Francie Appleman, weaver from new team Locks to Loom, was another good sport and provided me with an interview. For your reading enjoyment:
yarnyMarni: How long has your team been together, and how did you meet?
Francie Appleman: Our team is composed of parents/friends/mentors of the youth fleece to shawl team, the Fort Freeland Flickers. We’ve been together as a team since July 2008, when we were taking the kids’ team to the Troy Fair to compete, and we thought since we had to be there all day, we might as well try to make a shawl. We asked to set up as a demo while they were competing, but there was only one other team so they included us in the contest. Most of us are related: husband/wife (Francie and Wayne Appleman), sister (Carol Chaapel), daughter (Abby Appleman), our shearer Jack we’ve known for years thru the local ag store, and we met Joanna when we were sheep-shopping.
yM: How do you train for S2S contests? How many contests do you enter each year? Do you have a favorite contest?
FA: We have only entered one contest, the Troy Fair Fleece to Shawl. We practiced on Sunday afternoons in the kitchen. We think the premier event is the PA Farm Show, so we are so excited to be able to participate! We come with a different mind-set than most: we think it is fun to just be there! We know our skills are not as polished as a lot of the competitors, many of whom do this as their careers.
yM: When you’re not shearing/carding/spinning/weaving, what do you all do for a living?
FA: Carol is an elementary reading teacher, Abby teaches middle and high school social studies and Spanish. Jack works for the local ag center and consults on animal husbandry, Wayne farms and works in construction, Joanna runs a publishing company and farms with her husband raising pigs, sheep and cattle (Pairodox Farms), and I’m a nurse practitioner at a local hospital.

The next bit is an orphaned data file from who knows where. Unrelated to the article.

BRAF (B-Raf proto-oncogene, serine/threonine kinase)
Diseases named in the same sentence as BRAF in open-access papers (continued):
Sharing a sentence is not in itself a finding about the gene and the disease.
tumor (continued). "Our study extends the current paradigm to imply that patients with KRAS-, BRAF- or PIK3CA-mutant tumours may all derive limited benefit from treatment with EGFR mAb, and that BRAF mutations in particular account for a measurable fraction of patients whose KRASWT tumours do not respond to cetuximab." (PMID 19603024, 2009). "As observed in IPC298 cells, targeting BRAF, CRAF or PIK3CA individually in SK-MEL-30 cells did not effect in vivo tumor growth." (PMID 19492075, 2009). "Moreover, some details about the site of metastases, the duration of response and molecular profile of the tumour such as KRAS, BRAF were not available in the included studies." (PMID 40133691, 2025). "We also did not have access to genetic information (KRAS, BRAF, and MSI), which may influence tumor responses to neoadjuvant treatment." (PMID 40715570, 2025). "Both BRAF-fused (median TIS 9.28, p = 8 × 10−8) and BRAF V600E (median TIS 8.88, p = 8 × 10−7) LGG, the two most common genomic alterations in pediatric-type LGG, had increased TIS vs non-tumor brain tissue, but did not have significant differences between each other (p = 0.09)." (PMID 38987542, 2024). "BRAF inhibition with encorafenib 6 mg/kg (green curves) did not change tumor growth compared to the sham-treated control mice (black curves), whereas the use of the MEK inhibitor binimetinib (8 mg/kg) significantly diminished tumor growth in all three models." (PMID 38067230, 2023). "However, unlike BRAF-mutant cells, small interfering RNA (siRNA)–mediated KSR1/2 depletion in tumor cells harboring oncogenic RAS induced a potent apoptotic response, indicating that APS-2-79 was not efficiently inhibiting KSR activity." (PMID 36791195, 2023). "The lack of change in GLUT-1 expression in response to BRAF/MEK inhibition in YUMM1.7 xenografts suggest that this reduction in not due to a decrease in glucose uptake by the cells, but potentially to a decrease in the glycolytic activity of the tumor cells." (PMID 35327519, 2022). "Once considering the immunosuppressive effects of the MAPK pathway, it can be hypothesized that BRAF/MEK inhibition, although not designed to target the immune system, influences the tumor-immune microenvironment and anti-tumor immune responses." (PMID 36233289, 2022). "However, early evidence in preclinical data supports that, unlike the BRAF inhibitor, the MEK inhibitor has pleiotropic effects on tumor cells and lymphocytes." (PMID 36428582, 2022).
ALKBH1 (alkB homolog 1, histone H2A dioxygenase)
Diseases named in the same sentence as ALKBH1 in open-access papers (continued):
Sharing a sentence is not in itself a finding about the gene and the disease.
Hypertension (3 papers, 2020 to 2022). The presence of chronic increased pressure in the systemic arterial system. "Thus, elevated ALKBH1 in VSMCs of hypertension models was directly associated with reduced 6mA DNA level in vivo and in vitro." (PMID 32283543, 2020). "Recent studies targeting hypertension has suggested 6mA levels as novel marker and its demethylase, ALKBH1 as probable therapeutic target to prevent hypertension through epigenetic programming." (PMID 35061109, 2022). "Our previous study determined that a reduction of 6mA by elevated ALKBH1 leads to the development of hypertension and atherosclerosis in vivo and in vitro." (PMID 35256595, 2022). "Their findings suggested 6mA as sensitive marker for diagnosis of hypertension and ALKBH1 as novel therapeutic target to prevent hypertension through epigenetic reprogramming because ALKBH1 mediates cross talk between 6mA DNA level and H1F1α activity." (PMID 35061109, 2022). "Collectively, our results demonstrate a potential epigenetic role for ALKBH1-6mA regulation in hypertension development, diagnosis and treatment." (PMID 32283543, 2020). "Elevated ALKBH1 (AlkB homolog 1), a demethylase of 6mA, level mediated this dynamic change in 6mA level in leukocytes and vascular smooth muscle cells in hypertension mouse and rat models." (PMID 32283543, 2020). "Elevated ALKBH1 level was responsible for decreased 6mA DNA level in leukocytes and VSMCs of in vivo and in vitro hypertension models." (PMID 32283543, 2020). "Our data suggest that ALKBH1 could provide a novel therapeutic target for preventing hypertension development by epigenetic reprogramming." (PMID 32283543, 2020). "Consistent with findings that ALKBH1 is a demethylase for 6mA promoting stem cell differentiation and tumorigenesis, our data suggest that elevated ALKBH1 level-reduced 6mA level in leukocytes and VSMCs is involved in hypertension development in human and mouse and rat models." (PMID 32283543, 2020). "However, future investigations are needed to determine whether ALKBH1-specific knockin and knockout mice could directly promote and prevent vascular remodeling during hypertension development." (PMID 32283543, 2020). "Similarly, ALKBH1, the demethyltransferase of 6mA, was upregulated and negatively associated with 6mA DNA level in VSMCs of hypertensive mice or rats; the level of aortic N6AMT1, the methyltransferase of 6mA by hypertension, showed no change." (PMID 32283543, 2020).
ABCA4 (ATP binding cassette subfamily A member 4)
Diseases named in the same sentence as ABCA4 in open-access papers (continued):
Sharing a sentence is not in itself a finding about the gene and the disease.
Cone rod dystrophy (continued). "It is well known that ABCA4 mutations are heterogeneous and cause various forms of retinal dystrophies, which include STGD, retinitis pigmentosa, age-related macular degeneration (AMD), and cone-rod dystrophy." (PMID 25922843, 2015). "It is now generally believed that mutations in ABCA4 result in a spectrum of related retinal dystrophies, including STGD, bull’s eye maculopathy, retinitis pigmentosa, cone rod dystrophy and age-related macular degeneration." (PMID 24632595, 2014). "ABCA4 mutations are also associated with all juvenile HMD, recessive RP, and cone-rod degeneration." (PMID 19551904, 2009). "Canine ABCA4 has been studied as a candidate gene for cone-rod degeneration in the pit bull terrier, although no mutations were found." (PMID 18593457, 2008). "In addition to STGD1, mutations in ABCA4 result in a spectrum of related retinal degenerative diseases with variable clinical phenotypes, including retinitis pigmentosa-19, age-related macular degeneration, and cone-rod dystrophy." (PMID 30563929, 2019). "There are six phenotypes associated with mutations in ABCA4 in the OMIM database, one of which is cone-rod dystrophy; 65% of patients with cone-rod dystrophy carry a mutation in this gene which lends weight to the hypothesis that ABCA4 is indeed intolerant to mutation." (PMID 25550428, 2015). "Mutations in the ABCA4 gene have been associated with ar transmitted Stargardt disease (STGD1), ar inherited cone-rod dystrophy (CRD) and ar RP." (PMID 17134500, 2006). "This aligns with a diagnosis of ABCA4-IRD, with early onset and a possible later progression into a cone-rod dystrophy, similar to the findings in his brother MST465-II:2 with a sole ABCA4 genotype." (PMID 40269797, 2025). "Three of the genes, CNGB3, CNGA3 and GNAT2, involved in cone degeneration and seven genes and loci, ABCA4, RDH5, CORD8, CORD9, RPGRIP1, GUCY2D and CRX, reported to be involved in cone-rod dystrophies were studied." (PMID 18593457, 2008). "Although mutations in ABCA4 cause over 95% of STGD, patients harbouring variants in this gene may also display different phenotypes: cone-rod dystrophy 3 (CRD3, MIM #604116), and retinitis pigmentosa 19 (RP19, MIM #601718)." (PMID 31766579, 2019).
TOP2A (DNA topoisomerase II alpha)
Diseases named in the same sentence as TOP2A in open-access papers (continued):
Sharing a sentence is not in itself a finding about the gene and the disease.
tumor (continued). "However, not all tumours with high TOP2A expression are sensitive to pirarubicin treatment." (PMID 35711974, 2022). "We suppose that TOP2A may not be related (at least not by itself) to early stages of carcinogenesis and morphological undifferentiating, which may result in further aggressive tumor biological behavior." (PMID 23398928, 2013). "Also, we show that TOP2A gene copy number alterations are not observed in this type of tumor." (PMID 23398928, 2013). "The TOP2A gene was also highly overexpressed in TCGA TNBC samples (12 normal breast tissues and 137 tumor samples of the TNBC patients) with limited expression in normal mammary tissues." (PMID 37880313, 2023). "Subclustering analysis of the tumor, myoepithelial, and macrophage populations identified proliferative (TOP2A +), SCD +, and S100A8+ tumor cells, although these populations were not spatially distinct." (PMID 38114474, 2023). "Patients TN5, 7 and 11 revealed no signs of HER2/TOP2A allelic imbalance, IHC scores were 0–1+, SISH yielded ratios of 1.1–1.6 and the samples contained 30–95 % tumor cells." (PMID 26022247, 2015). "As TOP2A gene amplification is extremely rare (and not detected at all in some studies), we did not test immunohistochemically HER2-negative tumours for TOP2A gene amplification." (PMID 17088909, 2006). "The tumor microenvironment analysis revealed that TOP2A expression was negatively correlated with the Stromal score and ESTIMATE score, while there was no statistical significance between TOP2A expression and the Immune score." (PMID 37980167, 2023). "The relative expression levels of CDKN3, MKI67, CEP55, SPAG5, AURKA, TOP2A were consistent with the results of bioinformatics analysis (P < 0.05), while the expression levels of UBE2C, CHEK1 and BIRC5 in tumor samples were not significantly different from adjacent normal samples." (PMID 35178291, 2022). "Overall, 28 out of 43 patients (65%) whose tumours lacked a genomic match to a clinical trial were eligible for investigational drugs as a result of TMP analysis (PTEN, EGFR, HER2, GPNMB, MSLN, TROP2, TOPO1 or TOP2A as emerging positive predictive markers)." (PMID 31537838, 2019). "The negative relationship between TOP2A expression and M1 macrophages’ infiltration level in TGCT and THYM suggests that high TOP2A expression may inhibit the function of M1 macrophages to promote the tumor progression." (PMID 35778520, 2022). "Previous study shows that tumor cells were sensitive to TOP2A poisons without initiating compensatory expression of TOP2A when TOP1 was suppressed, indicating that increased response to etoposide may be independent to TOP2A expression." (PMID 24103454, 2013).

yM: What kind of sheep are you shearing for the contest?
FA: We are shearing Charity, one of Joanna’s Shetland Ewes, who has a beautiful fluffy light gray fleece. Interestingly enough, we are donating the proceeds from our sale to a local kids camp, so how appropriate that we are using Charity’s fleece! (originally, we picked a lamb and named her Diamond for the contest, but she has started rubbing her fleece off and looks kind of shoddy, so we went with plan B: Charity!)
yM: How do you decide on the shawl pattern you’re going to weave?
FA: We picked our pattern because we wanted to do something based on local heritage, and coal mining is the legacy of Northumberland County where we live. So, we chose the diamond pattern thinking that both coal and diamonds are based on carbon, and we picked a black fleece for the warp and are using a light gray fleece for the weft to really highlight the diamond pattern. It does involve some counting, so the weaver will have to really concentrate during the contest.
yM: Please finish the following sentence: “If I wasn’t shearing/ carding/spinning/weaving, I would…”
FA: If I wasn’t spinning or weaving, I would be playing with the world’s cutest grandsons: Chase and Grady Hope!